How to Describe Characters in Show Don’t Tell, Part 2

I loved to read first-person stories. That’s why I write stories in first-person. But that leads to the tricky problem of how to describe the main character (MC) in show don’t tell. Here’s one thing not to do:

Don’t Use a Mirror!

A lot of first-time writers make this mistake. I did when I tackled my first novel at eighteen. The technique I used was to have my MC stop by a mirror and remark on his looks.

This doesn’t work for several reasons. First, it’s been done to death. Second, it can feel bolted on to the story, as out of place in the narrative as sideview mirrors on a stroller. Third, it will slow or stall the narrative. For my readers to get a picture of my main character early in the story, I’d have to have her stop by the mirror just when I want them caught up in the action.

So forget the mirror.

Slip in the MC’s Description Naturally

In my YA mystery short story “A Rose from the Ashes”, the first scene is set in an abandoned children’s home, and my MC is alone. But I needed to give some clues to readers about who this person is. So in the second paragraph, I wrote “my long, dark gold braid catching on a loose nail in the sill.” Now readers know they are most likely dealing with a female.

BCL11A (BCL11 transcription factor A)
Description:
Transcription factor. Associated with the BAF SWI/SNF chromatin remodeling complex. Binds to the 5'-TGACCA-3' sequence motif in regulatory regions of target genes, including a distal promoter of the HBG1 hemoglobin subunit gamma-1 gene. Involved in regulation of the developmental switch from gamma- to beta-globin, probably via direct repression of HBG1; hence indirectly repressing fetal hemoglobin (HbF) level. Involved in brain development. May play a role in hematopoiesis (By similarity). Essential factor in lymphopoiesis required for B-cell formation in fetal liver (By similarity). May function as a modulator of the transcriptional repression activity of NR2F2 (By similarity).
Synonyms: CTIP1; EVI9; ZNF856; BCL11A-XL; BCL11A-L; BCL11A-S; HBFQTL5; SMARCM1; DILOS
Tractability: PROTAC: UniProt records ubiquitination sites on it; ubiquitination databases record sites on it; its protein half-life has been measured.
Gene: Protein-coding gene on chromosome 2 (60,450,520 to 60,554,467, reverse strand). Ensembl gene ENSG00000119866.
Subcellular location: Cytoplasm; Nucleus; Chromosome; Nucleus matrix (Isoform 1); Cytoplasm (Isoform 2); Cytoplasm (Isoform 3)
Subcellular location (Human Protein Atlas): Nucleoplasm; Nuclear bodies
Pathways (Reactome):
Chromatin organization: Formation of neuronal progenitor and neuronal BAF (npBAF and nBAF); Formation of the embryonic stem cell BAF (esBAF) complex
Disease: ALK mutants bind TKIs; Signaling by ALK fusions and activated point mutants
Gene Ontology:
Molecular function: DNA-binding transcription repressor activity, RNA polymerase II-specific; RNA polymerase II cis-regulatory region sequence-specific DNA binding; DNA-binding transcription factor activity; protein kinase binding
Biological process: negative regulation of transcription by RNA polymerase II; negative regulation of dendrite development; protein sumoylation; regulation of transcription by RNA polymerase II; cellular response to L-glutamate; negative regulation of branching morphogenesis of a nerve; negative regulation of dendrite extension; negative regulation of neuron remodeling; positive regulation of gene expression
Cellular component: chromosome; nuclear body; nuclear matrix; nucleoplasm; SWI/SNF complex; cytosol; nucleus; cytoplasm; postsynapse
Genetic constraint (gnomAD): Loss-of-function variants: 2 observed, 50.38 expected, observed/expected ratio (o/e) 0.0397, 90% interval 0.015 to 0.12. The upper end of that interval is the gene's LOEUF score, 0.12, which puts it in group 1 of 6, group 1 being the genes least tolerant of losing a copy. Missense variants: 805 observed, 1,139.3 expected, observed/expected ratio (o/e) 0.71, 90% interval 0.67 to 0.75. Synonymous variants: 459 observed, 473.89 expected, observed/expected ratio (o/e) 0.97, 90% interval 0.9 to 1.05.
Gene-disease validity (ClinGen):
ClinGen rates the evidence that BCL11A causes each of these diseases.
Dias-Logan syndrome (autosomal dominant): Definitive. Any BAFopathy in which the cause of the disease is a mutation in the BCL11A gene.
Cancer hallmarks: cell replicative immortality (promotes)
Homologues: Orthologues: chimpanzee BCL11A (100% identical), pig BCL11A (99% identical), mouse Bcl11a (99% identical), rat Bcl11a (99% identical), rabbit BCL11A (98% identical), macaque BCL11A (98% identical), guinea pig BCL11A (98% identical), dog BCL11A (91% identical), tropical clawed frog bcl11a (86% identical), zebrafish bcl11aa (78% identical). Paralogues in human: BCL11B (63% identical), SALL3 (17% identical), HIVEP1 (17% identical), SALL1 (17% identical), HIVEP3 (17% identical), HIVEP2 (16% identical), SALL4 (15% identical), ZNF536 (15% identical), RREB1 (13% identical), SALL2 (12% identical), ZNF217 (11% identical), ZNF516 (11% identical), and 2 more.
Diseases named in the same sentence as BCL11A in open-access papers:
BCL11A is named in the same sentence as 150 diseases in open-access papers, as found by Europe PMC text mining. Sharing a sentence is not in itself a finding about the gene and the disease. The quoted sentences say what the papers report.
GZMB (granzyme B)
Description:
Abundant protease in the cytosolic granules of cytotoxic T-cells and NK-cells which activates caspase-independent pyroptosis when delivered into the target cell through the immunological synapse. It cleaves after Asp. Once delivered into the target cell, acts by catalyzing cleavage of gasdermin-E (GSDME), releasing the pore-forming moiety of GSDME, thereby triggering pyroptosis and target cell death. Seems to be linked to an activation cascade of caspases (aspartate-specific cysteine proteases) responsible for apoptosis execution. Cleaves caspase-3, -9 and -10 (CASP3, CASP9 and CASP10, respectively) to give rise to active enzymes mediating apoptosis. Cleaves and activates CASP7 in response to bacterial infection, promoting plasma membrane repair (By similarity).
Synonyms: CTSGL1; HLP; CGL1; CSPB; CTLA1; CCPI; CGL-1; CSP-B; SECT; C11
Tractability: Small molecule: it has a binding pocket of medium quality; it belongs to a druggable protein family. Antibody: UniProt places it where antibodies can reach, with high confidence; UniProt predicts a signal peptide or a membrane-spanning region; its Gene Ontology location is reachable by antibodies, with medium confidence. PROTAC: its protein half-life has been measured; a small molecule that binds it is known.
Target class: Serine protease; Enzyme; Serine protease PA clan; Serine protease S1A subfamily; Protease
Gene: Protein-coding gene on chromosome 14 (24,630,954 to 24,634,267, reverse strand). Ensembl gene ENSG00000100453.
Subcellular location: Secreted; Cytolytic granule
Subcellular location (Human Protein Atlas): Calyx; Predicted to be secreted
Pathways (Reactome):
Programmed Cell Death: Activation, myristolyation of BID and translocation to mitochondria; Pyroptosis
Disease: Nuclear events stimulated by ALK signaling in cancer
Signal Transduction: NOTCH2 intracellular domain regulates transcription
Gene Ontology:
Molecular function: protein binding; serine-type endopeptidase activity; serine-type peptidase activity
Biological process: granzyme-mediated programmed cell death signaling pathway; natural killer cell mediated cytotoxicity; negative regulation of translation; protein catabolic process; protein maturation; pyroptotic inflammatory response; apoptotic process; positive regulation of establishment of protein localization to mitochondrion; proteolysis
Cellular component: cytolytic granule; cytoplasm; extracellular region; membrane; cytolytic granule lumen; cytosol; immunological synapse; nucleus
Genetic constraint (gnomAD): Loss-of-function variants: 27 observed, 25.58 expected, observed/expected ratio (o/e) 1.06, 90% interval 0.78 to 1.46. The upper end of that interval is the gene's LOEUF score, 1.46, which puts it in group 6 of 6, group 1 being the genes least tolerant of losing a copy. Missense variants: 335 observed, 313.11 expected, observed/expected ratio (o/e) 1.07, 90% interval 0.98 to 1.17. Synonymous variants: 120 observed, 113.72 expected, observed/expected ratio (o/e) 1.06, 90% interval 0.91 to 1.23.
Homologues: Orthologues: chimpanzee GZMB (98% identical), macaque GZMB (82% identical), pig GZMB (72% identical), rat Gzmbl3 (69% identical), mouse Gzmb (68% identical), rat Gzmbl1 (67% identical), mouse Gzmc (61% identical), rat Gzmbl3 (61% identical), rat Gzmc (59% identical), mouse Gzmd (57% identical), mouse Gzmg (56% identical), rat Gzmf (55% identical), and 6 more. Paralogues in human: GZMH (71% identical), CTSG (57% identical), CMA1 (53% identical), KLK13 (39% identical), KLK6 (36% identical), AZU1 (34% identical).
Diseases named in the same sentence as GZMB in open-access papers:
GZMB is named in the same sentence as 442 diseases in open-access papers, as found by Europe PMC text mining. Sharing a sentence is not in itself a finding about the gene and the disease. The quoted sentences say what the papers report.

After five hundred words, I switch scenes. My MC is working in a library and chatting with her boss. The first sentence is a line of dialogue “Is this yours, Rae?”. The female spelling of her first name confirms it’s a woman. Then I worked in a reference to her age and deposited a clue to the mystery at the same time.

Speaking to Rae: Barb glanced at [a smart phone]. “You were looking up the Ohio Revised Code?” Her eyebrows lifted above her bright red glasses. “When I was nineteen, the closest I got to reading the law was legal thrillers.”

I had to wait for the next scene to get in a more detailed description of Rae. I would have liked to put it in earlier, but it didn’t seem natural. In the next scene, Rae is chatting with Jason Carlisle, one of the men who might be her father. He is also a member of the library board and reminds Rae that she can bring a date to the staff Christmas party. Rae says she hasn’t been in town long enough to interest any guy. Jason says he’s surprised the guys haven’t found her. This gives Rae a chance to reflect on her looks.

“He was just being nice. At 5’11”, my height works against me when it comes to attracting guys. That and my face. My eyes are okay–dark chocolate brown with a slight tilt–but my face is too bony, all cheekbones and chin.

Now I’ve given readers enough information to imagine Rae.

How to Show Don’t Tell Ages of Characters